Leslie will arrive around 2:00pm and she will spend a couple hours visiting with our customers. Of course we'll be sampling plenty of great cheeses from Prairie Fruits Farm, and we'll be pouring several perfectly paired wines for you to sample with her cheese.

You will be able to ask Leslie questions about cheesemaking and what it's like to operate a sustainable goat, fruit and vegetable farm in central Illinois. We even have Praire Fruits Farm honey available at the market right now, and it is wonderful!

This should be a fun afternoon of eating cheese and tasting wine, with plenty of discussion on cheesemaking, organic and sustainable farming, and how to best enjoy all the delicious cheese from Prairie Fruits Farm.

We hope you can join us!

To learn more about Prairie Fruits Farm and their organic and sustainable farmstead, you can visit their website at the following link:

Why Eat Local

People Want Safe Food

You can't see those words in the online version of today's CTrib editorial, but it's there on paper. The CTrib uses a decision by Trader Joe's to cut back on sole source Chinese foods as an excuse to remind us that food may not be as safe as we think (and want).
And those consumers are reacting with their pocketbooks. Those who can afford to do so are looking local for everything from baby building blocks to apple cider.

A regulatory system, assets subject to tort decisions, these may be reasons that economists cite as why consumers find local foods more comforting. How 'bout transparency, the chance to know the source, even visit the farm. Whether you take comfort in Big Brother or the little farmer, there are mechanisms that ensure that local food is safer.

Food safety, just another reason to eat local.

Monday, February 11, 2008

Keeping My Vie On It

New Vie Menu Posted*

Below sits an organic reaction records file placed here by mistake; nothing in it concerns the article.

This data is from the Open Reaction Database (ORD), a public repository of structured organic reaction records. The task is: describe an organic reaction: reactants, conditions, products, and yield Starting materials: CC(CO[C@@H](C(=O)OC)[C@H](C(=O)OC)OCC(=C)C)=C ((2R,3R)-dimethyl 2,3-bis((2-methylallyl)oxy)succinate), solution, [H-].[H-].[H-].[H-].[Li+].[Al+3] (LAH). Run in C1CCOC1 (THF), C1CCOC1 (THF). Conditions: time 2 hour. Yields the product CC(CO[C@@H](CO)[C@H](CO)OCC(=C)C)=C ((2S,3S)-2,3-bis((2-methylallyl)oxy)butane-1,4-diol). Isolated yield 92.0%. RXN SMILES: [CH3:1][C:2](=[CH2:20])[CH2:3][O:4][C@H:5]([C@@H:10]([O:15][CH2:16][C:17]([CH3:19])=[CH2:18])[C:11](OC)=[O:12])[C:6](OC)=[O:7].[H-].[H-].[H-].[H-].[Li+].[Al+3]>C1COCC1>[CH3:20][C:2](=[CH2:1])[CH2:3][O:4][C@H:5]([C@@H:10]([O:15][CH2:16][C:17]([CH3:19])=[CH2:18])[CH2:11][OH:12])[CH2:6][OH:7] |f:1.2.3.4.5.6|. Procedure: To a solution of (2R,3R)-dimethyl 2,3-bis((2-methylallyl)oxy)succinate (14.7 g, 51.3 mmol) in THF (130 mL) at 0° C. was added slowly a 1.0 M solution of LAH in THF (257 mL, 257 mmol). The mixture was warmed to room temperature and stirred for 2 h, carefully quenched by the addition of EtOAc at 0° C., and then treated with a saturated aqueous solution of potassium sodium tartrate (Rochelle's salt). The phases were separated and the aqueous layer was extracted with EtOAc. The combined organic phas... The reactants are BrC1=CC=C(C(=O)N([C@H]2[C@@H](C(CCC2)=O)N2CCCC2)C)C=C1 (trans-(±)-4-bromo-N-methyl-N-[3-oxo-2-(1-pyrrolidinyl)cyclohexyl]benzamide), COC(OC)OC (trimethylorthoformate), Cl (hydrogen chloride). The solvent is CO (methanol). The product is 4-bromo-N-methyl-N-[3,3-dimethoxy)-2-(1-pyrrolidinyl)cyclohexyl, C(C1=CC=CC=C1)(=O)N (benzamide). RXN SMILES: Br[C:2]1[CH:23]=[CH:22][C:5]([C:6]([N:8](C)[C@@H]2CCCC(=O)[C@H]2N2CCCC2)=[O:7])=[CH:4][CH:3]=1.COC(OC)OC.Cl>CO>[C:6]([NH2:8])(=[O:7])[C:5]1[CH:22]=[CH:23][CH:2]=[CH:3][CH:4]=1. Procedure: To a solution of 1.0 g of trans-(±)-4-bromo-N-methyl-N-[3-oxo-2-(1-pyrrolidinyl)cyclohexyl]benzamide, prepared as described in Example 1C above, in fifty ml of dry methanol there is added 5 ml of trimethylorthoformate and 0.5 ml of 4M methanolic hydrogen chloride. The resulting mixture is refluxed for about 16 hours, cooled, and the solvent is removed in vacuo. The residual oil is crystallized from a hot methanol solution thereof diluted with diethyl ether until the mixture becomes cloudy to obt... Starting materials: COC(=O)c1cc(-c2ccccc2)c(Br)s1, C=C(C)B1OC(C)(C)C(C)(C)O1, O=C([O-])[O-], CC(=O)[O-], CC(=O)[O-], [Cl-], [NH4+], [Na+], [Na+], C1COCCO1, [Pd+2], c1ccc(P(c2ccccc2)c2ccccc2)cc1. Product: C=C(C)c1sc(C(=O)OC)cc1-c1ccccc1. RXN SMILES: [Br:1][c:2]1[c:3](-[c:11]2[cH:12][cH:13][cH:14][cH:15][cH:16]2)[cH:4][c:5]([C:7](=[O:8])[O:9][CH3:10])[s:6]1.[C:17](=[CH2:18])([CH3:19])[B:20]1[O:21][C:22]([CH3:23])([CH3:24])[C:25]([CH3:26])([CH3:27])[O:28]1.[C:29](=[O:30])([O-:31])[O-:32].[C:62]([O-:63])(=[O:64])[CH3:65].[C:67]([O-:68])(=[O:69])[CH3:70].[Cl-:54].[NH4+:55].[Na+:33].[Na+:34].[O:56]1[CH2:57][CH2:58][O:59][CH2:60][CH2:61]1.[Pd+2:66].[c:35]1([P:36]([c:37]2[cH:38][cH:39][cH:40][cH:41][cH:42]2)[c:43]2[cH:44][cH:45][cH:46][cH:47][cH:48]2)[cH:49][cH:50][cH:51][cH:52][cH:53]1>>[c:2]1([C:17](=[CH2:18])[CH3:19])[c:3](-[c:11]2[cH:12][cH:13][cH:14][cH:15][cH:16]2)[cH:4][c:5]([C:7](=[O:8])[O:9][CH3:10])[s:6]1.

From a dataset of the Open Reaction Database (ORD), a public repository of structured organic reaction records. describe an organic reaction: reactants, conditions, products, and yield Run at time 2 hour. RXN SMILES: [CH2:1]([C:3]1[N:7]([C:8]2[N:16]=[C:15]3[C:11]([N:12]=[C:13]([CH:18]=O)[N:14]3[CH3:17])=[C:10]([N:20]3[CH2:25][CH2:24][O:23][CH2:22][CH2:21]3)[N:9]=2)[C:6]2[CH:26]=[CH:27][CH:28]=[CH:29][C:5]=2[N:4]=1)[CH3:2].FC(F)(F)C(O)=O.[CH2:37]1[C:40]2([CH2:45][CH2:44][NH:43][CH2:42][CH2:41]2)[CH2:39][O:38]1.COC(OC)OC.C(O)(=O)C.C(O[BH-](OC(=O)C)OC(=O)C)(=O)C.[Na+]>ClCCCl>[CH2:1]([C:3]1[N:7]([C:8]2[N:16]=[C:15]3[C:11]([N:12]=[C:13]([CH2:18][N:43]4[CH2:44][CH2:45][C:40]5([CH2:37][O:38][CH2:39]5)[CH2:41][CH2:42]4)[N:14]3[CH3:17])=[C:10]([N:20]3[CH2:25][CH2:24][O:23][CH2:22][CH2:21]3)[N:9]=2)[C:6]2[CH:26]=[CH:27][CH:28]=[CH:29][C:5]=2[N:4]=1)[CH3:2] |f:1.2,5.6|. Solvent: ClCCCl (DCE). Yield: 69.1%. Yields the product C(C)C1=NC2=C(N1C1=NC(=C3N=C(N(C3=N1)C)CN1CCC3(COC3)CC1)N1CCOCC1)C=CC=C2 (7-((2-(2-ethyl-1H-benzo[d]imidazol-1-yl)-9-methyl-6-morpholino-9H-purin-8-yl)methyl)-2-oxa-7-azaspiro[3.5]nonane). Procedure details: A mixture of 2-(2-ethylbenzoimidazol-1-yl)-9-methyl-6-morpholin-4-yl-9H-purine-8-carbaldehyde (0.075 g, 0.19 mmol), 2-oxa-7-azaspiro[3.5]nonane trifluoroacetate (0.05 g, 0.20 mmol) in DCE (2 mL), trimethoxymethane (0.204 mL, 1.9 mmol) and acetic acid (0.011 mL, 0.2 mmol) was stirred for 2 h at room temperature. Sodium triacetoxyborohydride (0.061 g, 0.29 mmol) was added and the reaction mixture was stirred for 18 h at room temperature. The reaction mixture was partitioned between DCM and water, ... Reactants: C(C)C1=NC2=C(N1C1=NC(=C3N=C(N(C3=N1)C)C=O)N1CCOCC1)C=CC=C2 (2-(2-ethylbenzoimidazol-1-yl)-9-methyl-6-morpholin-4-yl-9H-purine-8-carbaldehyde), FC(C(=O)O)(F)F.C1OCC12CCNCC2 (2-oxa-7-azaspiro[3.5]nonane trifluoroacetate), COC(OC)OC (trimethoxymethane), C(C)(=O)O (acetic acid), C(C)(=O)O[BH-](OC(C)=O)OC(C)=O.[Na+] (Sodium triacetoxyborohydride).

I'm especially keen on what's happening at Vie as I have reservations for this weekend. The menu's here; especially interesting are the turkey liver mouse and the root veg salad with house made ranch dressing. One of my favorite things about Chef Virant's repertoire is how he is constantly digging into our culinary heritage, and by heritage I don't mean some idealized world of prairie cooking. I mean pages of recipes of things we've all eaten over our years. Old foods made with better ingredients and intense preparation, my idea of modern cooking.

*Posted a few days ago, but obsessive Vie following limited by being away from home.

Year Round Local

Inventory Update

Hopefully, to be blogged, the VI family braved horribly awful weather (swaying across the other lane after hitting black ice is scary, but watching a car on the other side of the Expressway just totally lose control, that's really scary) to buy local in Madison, Wisconsin. Our purchase included La Ratte fingerling potatoes, which may indeed be the best tasting fingerling and heirloom apples ("Odessa calls May apples...").

Here's the updated inventory.

Eat Local Meat

Arnold Farm Endorsement

Helge at Drive Thru puts in the good word for Arnold Farm of Western Illinois. You can get this meat for yourself at any of the winter markets mentioned below.